The History of Trades Between the Toronto Maple Leafs and Buffalo Sabres

TORONTO, ON - MARCH 4: Dave Andreychuk #14 of the Toronto Maple Leafs skates against Trevor Kidd #37 and Sheldon Kennedy #22 of the Calgary Flames during NHL game action on March 4, 1995 at Maple Leaf Gardens in Toronto, Ontario, Canada. (Photo by Graig Abel/Getty Images)
TORONTO, ON - MARCH 4: Dave Andreychuk #14 of the Toronto Maple Leafs skates against Trevor Kidd #37 and Sheldon Kennedy #22 of the Calgary Flames during NHL game action on March 4, 1995 at Maple Leaf Gardens in Toronto, Ontario, Canada. (Photo by Graig Abel/Getty Images) /
3 of 3
Toronto Maple Leafs
TORONTO, ON – MARCH 11: Jeff Hackett #31 of the Chicago Black Hawks skates against Dave Andreychuk #14 of the Toronto Maple Leafs. (Photo by Graig Abel/Getty Images) /

The Biggest Trade & The Fleecing

Date: February 2, 1993

Leafs Acquire: Dave Andreychuk, Daren Puppa, 1993 1st (Kenny Jonsson)

Sabres Acquire: Grant Fuhr, 1995 5th (Kevin Popp)

For the first time in this series, we have a trade that takes two titles.

It’s tough to really argue against it either. This trade was major at the time of the deal and is clearly the biggest steal out of the deals made between the Leafs and Sabres.

Just over halfway through the 1992-93 season, the Sabres were looking to make a move to transition from a high-scoring but susceptible team, to an all-around juggernaut.

Featuring the second-best offence in the league but sitting fourth in the Adams Division, the Sabres were looking to move a major piece to address their goaltending woes. In theory, with Pat LaFontaine, Alexander Mogilny, Dale Hawerchuk, and Dave Andreychuk leading the way up front, one could be moved to fix this issue.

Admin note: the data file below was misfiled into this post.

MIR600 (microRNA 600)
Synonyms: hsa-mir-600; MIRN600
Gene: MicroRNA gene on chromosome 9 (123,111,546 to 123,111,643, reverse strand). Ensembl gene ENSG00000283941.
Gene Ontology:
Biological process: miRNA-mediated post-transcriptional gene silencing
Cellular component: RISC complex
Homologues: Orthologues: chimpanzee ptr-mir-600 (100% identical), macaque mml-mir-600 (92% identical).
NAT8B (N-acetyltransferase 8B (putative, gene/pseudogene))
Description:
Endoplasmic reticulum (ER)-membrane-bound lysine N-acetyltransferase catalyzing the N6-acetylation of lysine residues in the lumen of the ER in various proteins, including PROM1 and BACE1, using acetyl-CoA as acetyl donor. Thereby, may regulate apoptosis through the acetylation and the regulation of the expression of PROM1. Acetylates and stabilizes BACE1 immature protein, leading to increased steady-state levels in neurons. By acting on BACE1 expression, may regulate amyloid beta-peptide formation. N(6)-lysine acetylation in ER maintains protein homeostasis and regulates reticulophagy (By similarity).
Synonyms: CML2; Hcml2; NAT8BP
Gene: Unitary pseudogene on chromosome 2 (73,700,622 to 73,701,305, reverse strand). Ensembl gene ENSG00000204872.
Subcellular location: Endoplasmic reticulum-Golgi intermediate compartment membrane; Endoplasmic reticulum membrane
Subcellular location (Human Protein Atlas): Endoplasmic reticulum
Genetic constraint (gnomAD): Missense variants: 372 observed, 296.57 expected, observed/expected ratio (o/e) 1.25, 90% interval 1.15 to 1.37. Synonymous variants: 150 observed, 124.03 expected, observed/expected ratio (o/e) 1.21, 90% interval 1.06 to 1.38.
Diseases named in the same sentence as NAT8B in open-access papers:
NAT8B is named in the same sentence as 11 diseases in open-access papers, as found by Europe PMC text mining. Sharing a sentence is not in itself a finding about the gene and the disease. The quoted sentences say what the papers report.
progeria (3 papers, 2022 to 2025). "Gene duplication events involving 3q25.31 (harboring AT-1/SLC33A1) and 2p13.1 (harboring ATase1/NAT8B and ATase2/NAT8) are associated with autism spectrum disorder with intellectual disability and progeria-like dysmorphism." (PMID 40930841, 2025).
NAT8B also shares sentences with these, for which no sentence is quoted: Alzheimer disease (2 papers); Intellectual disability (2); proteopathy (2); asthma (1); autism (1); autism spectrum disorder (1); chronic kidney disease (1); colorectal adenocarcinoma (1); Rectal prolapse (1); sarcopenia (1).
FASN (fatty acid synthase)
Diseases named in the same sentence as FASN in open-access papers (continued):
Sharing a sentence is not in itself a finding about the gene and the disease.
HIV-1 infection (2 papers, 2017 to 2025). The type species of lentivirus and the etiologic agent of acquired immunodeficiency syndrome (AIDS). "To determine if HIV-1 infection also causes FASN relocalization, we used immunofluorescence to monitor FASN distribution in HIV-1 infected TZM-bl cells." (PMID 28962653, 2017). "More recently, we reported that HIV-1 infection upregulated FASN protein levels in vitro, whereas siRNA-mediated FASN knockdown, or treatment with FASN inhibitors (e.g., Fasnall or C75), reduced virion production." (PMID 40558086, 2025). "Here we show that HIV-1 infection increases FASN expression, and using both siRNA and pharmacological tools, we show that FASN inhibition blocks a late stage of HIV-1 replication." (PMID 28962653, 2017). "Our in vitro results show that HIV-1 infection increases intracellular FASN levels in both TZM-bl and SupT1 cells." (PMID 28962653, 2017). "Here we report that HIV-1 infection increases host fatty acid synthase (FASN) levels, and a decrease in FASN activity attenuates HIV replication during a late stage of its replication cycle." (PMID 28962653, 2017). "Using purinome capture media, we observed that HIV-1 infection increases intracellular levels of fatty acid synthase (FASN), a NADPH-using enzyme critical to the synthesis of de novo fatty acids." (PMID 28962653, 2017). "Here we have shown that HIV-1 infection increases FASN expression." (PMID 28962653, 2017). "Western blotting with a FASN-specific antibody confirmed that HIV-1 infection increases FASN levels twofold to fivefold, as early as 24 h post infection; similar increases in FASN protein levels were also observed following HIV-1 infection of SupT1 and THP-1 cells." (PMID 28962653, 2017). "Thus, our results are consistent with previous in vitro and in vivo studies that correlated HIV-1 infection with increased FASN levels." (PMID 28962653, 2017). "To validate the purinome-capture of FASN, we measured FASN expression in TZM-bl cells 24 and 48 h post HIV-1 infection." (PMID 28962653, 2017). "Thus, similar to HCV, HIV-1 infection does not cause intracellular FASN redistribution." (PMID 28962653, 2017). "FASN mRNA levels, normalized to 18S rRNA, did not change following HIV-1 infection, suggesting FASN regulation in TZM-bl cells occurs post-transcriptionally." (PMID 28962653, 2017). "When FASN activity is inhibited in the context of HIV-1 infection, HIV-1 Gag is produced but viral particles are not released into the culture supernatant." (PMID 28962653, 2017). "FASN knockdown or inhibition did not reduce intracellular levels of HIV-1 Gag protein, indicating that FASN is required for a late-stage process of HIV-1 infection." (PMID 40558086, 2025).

Buffalo found their supposed answer with the Toronto Maple Leafs thanks to the emergence of Felix Potvin. Grant Fuhr was now the number two option in Toronto, and with the upcoming expansion draft only allowing teams to protect one netminder, Toronto would have to move Fuhr or risk losing him for nothing.

And so, on February 2, 1993, the two sides completed the deal.

The Leafs got immense value out of the trade right away. For a player that was going to be sitting on the bench most nights, they got a premier goal scorer in Dave Andreychuk, a replacement backup in Daren Puppa, AND a first-round pick.

Notoriously one of the most overrated players in NHL history, Grant Fuhr’s numbers were nowhere near worthy of the price paid by Sabres management. His .895 save percentage in Toronto paled in comparison to Potvin’s .910 SV%, and at 30 years old, Fuhr’s best seasons were behind him.

Buffalo thought they were getting a saviour in goal that would propel them to new heights, still being able to score with the trio of LaFontaine, Mogilny, and Hawerchuk while getting the star goaltender they had been wanting.

Instead, Fuhr’s results weren’t any better than Puppa’s, the backup that was essentially a throw-in to the trade. In 29 games with the Sabres that season, he had a .891 SV%, a lower mark than his backup Dominik Hasek.

What makes this trade truly brutal for the Sabres is that man right there. The very next season, after going unprotected and unclaimed in the expansion draft, Hasek would become the greatest goaltender of all-time that we know today, winning his first Vezina with a .930 SV% and pushing Fuhr back into the backup role.

The contrast between Hasek and Fuhr in that 1993-94 season is astonishing for two apparent Hall of Famers. Hasek had a .930 SV%, while Fuhr, somehow playing in 32 games, had a .883 SV%.

To really show how stark the difference between the two was, Hasek played 25 more games than Fuhr and only allowed three more goals.